In 2009, Kickstarter began a crowd funding site that not only provided aspiring entrepreneurs a forum to introduce their ideas to the world, but also allowed everyone else to become investors and support projects that interested them. Since then, over 66,000 independent projects have been created and individuals have given more than $1 billion to various Kickstarter campaigns (Kickstarter, About Us).
This summer, one campaign skyrocketed to success and is on track to break the record for the most funded campaign in Kickstarter's history (OregoneLive, 7/10/14). What idea inspired thousands of people to freely invest their hard-earned cash? A product that promises to upgrade the summertime staple of the cooler: "The Coolest." Coolest was a campaign started by Ryan Grepper who hoped to raise $50,000; Grepper surpassed his fundraising goal and now has over $7.5 million and nearly a month left on his campaign to go even higher (Kickstarter, Coolest Cooler). Kicktraq, which tracks the trends of campaigns, estimates that Coolest will raise around $19 million (Kicktraq).
Grepper wanted to reinvent a product that he thought needed a 21st-century makeover. His upgraded cooler includes a built-in battery-powered blender, waterproof speakers that play music via Bluetooth, a USB charging station, and numerous other perks. He rapidly gained the support of thousands of people, some of whom have pledged up to $2,000.
Grepper's is a "cool" success story to be sure, but there are valuable management lessons to review as well -- about how people decide what (and who) they'll invest their time, energy, and resources supporting.
Lesson 1: People will pledge loyalty (and take risks), but only for what they believe in.
Investors voluntarily fund Kickstarter campaigns because they believe in the project. Campaigns fund future product development, so people might invest thousands of dollars without the guarantee that the project will be completed. Investors are willing to take the risk because of their faith in the idea and the creators of the campaign. What your company produces or does should inspire the same kind of loyalty in your employees. Your staff might not be investing money, but they are investing time and energy. If they believe in what they're working toward, you'll discover unbelievable dedication.
Lesson 2: You'll never win commitment without a clear vision and measured goals.
Successful Kickstarter campaigns specifically outline their vision, goals, and how they plan to achieve the promised results. Grepper presented his vision and outlined the engineering, manufacturing, and delivery schedule to his investors. If you want your employees to invest themselves, you first have to answer the question: Why should your employees care about what your company does and their role in the process? But it's not enough to stop there. You also need to outline the mutual goals and the steps needed to reach each one.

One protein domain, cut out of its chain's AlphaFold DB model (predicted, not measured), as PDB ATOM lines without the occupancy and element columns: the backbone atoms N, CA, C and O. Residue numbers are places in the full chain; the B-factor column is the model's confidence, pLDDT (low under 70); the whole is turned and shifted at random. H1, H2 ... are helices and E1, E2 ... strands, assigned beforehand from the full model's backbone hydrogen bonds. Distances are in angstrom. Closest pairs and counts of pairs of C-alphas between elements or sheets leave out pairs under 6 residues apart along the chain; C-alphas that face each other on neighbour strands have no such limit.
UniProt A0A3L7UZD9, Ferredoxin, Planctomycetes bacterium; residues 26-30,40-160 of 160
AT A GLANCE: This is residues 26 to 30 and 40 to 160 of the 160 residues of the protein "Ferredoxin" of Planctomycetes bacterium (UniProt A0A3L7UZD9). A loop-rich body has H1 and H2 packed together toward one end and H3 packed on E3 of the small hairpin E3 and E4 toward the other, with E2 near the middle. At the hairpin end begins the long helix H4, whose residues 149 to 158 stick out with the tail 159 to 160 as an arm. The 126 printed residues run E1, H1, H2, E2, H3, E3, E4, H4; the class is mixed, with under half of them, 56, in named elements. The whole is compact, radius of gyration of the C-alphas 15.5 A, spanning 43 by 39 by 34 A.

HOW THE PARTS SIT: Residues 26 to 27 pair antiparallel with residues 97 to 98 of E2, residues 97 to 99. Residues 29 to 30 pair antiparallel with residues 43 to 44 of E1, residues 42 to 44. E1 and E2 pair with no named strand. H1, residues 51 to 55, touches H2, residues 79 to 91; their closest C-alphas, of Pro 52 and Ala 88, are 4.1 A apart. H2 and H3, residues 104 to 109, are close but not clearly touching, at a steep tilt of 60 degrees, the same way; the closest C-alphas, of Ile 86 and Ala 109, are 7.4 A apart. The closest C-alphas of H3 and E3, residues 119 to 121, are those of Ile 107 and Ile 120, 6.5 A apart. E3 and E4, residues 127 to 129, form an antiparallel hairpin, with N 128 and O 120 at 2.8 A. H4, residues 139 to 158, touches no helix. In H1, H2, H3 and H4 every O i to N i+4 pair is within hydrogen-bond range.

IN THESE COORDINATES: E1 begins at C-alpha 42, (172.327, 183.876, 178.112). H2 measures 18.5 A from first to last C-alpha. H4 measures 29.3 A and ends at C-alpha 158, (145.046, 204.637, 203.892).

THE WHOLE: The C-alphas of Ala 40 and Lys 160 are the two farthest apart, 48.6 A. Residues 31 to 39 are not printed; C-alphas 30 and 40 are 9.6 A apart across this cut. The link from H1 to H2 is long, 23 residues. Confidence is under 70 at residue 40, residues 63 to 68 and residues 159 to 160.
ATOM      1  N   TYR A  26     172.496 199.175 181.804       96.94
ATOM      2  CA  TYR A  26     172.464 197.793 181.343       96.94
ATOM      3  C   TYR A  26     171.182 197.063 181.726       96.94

Lesson 3: You need to reward investment. But it doesn't have to be about money.
The Coolest offers tiered rewards for its investors, but these weren't always incentives that have to do with money. One reward for investment is having your name immortalized on Grepper's own Coolest. Grepper also offers one-on-one feedback sessions to discuss investors' own innovative ideas. As a manager, you can't ask for people's time, energy, and resources without also committing to reward their dedication. Think of compelling incentives for your employees -- and just like The Coolest, these incentives don't have to be expensive.
Lesson 4: Be honest about the challenges ahead.
The Coolest only exists today as a prototype. Grepper understood that the biggest hurdles to producing his idea would be manufacturing, product adjustments, and fulfillment. Your team's goals are going to encounter obstacles; anticipate and plan for them, while addressing them openly and transparently.
Lesson 5: Actively encourage questions, ideas, and participation.
Grepper encouraged questions and insights into his product. When investors asked about the location of his manufacturing, the use of recycled materials, the power of the battery in the blender, Grepper addressed their concerns. When he was able to add color options, Grepper had investors vote for their favorite choices. When one investor suggested installing a solar panel as an energy source, Grepper responded to the idea. Get your people involved and ask for their opinions; you never know who might have the next great idea tucked away in their brain.
Lesson 6: Celebrate when goals are met and continually stretch further.
The Coolest reached its first fundraising goal within 36 hours of the start of its campaign. But Grepper's success didn't make him complacent. As more money was raised, Grepper added color options, the possibility of a solar panel, and the guarantee of a one-year warranty for the product. When goals are met, celebrate and reward your team, but don't let the growth stop there. Continually look for areas of improvement and ways to innovate.
Lesson 7: Don't give up.
Grepper first launched his Coolest campaign in 2013, but his first attempt failed, and he did not reach his funding goal. But with a new design, new marketing tactics, and campaigning in the summer versus the winter, Grepper soared above and beyond his original goal and is on track to be the highest-funded Kickstarter campaign to date. Don't let failure deter you. Instead, let mistakes and hindrances teach you lessons about how to succeed the next time around.
Readers: Which of these lessons resonates with you the most? How can you start applying it to your own team?